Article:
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Choruses, Ancient and Modern$
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Joshua Billings, Felix Budelmann, and Fiona Macintosh

Print publication date: 2013

Print ISBN-13: 9780199670574

Published to Oxford Scholarship Online: January 2014

DOI: 10.1093/acprof:oso/9780199670574.001.0001

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PRINTED FROM OXFORD SCHOLARSHIP ONLINE (oxford.universitypressscholarship.com). (c) Copyright Oxford University Press, 2021. All Rights Reserved. An individual user may print out a PDF of a single chapter of a monograph in OSO for personal use. date: 19 October 2021

‘Something like the Choruses of the Ancients’: The Coro Stabile and the Chorus in European Opera, 1598–1782

‘Something like the Choruses of the Ancients’: The Coro Stabile and the Chorus in European Opera, 1598–1782

Chapter:
(p.117) 7 ‘Something like the Choruses of the Ancients’: The Coro Stabile and the Chorus in European Opera, 1598–1782
Source:
Choruses, Ancient and Modern
Author(s):

Roger Savage

Publisher:
Oxford University Press
DOI:10.1093/acprof:oso/9780199670574.003.0008

In ‘“Something like the Choruses of the Ancients”: The Coro Stabile and the Chorus in European Opera, 1598–1782’, Roger Savage discusses the polymorphism of operatic choruses from the early days of the genre to the works of Christoph Willibald Gluck on the eve of the French Revolution. The chapter describes a tension between practices of the coro stabile, which, modelled on the Greek tragic chorus, would remain onstage representing a single group for most of a work, and the coro mobile, which would enter, exit, and assume different identities through the course of a performance. Despite the professed desire of many to return to the model of Greek tragedy, the demands of music, performance, and the changing tastes of the public complicate choral practice onstage during this period, and create a number of hybrid forms that recall antiquity while remaining distinctly modern forms.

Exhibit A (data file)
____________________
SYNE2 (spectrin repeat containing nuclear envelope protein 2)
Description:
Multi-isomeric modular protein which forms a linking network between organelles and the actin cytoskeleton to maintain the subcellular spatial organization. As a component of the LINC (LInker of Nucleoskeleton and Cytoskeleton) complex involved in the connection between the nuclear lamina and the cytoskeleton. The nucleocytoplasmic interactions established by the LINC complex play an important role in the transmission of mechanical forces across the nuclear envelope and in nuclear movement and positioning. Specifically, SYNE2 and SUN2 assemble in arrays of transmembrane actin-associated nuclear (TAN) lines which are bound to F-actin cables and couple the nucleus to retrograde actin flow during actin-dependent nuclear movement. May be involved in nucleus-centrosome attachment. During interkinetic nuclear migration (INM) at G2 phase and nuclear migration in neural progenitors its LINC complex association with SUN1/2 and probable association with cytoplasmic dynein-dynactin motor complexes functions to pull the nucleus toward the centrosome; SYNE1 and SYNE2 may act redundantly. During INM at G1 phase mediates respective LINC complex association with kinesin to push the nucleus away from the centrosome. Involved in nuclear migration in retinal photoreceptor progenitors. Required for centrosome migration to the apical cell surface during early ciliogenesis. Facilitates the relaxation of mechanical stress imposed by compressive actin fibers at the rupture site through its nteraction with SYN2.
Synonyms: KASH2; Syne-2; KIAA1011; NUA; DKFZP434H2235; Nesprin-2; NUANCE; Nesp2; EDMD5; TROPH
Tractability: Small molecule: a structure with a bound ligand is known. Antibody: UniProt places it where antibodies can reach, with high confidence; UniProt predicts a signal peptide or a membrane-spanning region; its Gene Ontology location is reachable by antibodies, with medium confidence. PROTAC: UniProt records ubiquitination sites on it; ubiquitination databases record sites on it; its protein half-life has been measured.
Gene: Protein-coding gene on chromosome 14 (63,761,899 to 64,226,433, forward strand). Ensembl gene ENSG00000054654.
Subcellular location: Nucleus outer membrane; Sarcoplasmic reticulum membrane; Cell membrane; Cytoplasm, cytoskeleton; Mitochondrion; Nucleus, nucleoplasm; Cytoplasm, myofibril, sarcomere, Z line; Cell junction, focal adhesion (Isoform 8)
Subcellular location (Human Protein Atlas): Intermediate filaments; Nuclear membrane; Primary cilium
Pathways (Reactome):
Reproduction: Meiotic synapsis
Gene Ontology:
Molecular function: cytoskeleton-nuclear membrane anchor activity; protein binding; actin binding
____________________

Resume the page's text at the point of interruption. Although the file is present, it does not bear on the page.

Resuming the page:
Keywords:   opera, chorus, coro stabile, coro mobile, Greek tragedy, Christoph Willibald Gluck

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